by Dilpreet BhullarSep 06, 2021
With the advent of COVID-19 pandemic, art viewing has undergone a significant change. With all physical spaces shut, the gallery ecosystem quickly moved to online viewing experiences. For most part, in my humble opinion, these were kneejerk reactions. While I am all for embracing technology for greater inclusivity, longer shelf-life, and global reach, a very significant aspect seemed to have been ignored: that of handholding the viewers through this change. While a walkthrough at the gallery makes it possible to see textures and play of light on a canvas, there are newer things to be explored while seeing a work online. Further, online viewing ought to be more than merely seeing images of art on the screen.
It is serendipitous that as I collect my thoughts for this story, I got an Instagram pop-up from gallery Tarq of Mumbai. They launched an AR (augmented reality) tool that allows users to bring the art work (image) into their own space, real-time. I immediately spoke to Hena Kapadia, founder and director of the gallery – “We began working on this tool in June. While things were slowly opening up, we took this as an opportunity to allow our viewers to interact with art and have some fun,” she said. Tarq has made a small step-by-step video to help initiate its audience. “You can literally place the work on any wall in your house or view works with dimmer or stronger beam lighting the work, something not easily possible in the physical space,” she adds.
Fairs and biennales/festivals are the other impacted formats. While most have been cancelled for 2020, they are embracing technology. Art Basel, probably the most significant global art fair, leads the way through its ‘Online Viewing Rooms’ (OVRs). Marc Spiegler, Global Director of Art Basel, says, “… while the digital is providing the artworld with new ways of engaging with our community across the globe, this crisis has also made clear the limitations of the digital. Whether in terms of seeing or selling art, meeting fellow members of the artworld in a physical environment is irreplaceable”.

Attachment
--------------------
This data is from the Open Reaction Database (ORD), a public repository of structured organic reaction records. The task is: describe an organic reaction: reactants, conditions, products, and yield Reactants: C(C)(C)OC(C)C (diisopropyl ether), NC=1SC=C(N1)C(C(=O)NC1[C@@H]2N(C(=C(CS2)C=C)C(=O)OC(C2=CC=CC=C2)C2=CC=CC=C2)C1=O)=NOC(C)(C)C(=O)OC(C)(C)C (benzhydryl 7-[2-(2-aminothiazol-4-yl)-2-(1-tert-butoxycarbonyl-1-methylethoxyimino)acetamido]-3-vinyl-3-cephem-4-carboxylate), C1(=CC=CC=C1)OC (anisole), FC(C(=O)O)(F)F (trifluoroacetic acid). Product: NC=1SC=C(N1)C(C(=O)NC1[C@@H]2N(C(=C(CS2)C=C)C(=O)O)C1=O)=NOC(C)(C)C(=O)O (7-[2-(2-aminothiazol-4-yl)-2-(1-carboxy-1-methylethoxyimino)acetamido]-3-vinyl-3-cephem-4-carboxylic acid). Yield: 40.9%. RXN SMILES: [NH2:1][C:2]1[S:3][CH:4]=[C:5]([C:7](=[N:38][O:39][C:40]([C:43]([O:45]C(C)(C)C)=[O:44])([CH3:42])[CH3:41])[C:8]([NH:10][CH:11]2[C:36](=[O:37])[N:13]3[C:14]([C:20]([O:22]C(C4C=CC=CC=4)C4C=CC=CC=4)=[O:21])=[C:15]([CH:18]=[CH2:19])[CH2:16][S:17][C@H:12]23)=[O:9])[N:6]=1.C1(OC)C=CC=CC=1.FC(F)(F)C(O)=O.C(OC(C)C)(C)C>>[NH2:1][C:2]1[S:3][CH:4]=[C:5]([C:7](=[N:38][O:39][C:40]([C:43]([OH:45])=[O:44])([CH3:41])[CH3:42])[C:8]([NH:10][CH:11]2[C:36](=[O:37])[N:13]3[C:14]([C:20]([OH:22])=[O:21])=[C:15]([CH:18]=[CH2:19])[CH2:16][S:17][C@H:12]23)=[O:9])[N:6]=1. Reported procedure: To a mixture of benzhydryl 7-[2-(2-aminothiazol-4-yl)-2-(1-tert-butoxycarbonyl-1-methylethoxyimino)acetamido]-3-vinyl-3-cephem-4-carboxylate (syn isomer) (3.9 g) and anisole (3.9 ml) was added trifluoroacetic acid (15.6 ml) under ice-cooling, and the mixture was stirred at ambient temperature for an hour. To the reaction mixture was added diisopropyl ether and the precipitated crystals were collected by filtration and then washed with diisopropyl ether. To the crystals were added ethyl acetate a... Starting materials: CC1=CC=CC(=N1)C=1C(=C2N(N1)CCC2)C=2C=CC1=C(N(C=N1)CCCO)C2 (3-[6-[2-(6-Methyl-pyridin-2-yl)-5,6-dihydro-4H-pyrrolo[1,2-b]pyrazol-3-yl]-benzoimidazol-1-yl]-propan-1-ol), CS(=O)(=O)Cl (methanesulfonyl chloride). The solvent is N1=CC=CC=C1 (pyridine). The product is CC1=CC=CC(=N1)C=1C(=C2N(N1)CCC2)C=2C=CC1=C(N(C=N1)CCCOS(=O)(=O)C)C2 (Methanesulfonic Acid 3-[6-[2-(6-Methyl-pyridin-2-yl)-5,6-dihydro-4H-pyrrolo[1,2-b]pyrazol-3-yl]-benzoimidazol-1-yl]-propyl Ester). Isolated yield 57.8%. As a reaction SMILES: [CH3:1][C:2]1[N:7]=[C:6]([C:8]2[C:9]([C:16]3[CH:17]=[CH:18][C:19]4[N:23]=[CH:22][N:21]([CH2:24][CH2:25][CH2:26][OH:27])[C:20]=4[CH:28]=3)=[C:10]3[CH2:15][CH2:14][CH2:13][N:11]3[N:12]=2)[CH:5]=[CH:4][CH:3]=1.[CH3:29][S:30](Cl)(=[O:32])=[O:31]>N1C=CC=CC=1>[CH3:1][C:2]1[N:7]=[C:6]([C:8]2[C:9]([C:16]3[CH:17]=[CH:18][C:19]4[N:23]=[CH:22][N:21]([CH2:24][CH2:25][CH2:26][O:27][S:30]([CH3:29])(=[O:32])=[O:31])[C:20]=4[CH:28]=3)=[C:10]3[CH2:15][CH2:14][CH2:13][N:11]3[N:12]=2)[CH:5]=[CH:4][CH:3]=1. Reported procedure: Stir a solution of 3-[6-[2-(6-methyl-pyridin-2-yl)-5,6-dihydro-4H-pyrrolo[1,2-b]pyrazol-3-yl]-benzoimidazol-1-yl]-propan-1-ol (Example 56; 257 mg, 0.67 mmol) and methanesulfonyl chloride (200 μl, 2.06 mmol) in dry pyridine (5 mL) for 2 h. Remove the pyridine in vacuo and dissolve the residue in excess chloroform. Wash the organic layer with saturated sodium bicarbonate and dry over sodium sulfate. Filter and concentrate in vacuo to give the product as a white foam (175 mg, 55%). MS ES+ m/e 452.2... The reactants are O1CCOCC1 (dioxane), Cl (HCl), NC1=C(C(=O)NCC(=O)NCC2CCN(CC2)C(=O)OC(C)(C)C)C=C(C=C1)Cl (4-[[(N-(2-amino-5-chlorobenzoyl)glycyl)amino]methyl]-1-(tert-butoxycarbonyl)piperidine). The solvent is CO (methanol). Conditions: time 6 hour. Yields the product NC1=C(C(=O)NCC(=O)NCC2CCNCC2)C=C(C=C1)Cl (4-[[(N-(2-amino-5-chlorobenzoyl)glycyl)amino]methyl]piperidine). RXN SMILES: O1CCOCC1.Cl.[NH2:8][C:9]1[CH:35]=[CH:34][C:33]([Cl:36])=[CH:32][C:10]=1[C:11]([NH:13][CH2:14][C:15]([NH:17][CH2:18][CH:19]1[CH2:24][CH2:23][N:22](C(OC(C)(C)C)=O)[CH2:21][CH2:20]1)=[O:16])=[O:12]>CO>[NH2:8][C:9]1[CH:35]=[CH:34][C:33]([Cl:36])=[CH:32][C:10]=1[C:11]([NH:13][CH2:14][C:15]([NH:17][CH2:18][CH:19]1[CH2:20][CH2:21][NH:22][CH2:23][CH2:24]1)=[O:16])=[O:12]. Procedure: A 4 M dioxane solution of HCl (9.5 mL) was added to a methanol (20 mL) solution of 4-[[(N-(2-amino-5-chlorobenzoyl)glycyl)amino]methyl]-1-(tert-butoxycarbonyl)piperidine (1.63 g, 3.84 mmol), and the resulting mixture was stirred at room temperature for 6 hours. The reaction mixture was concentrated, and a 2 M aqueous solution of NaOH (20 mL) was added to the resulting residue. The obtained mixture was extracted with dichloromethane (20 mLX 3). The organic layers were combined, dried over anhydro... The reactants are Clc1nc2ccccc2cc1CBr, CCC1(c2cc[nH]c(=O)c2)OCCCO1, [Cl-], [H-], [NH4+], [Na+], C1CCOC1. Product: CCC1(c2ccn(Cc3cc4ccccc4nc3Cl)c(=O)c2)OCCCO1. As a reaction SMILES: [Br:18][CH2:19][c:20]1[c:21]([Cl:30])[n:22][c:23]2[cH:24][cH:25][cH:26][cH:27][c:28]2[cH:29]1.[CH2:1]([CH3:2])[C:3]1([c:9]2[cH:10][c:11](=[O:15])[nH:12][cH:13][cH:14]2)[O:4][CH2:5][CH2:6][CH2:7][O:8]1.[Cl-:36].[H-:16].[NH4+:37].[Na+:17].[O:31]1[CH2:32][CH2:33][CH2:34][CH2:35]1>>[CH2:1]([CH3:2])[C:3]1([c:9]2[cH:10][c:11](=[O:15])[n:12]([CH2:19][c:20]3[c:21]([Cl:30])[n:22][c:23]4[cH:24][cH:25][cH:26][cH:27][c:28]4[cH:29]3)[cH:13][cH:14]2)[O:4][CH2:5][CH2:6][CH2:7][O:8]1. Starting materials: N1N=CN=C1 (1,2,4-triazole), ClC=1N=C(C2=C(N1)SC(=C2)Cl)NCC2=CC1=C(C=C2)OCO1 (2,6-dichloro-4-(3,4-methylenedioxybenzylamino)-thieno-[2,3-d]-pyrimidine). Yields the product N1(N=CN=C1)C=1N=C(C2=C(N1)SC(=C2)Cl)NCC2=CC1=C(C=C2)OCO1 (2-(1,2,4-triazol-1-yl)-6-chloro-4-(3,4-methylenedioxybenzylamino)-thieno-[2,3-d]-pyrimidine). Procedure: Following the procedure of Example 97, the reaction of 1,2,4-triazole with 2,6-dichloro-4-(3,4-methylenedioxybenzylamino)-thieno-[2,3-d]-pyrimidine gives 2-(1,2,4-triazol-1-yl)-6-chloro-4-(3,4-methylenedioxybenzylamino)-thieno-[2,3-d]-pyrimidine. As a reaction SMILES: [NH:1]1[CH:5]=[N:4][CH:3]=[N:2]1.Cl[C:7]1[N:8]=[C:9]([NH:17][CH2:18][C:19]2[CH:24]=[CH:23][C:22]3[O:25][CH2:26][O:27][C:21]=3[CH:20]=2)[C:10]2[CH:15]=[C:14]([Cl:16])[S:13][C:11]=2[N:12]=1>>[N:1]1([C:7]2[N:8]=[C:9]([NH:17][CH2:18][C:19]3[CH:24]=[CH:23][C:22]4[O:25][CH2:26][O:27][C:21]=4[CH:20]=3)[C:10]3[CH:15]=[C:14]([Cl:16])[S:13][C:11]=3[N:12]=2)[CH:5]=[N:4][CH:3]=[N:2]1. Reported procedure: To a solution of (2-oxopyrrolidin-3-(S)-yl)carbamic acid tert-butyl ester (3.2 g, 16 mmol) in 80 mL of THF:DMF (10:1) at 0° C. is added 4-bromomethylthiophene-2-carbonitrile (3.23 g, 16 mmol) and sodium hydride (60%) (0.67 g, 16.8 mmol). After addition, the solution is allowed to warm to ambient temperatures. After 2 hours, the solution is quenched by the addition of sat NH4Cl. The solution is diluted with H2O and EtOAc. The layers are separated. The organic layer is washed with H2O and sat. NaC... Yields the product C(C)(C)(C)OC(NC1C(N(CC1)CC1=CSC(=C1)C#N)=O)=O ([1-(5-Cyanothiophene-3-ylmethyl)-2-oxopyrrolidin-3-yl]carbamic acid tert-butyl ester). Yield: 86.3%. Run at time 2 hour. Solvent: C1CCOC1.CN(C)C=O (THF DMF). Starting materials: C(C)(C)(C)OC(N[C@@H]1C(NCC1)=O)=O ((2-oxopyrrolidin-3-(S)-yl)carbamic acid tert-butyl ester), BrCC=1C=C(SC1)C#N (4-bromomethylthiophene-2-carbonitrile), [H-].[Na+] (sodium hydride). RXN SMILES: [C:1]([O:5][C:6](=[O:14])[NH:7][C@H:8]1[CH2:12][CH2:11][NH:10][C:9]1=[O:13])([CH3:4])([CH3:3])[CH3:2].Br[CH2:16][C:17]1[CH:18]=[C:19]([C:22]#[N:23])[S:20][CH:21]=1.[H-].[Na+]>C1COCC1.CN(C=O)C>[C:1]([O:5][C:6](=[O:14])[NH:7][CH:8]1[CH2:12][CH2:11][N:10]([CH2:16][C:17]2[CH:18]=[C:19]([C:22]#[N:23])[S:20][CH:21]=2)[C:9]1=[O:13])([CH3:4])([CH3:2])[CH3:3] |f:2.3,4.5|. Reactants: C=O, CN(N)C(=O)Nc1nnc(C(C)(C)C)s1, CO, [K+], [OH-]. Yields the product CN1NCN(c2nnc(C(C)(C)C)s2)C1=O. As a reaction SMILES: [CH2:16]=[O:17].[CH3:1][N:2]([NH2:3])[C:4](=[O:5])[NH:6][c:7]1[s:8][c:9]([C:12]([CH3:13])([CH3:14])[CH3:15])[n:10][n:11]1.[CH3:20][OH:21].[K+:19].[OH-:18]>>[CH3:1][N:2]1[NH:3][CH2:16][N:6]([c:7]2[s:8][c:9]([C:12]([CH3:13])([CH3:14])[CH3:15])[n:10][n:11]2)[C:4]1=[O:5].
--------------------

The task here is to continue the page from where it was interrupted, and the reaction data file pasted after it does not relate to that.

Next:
I speak with Spiegler about use of technology for art viewing, the purpose of art fairs, and the strategic direction for Art Basel.
Rahul Kumar (RK): Art Basel seems to have swiftly reacted to the developing crisis owing to COVID-19 pandemic by launching its On-line Viewing Rooms (OVRs). Yet, you have publicly said that “the future of art is not digital”. Please elaborate your point of view on how you anticipate art viewing and acquiring to pan-out over the next decade.
Marc Spiegler (MS): We started working on Online Viewing Rooms last year, planning to offer our galleries an additional platform during our fairs to showcase artworks to Art Basel's global network of patrons, as well as to new collectors and buyers. So, when we had to suddenly cancel our Hong Kong show in February, we were able to quickly provide the galleries with a digital platform to present works intended for that show.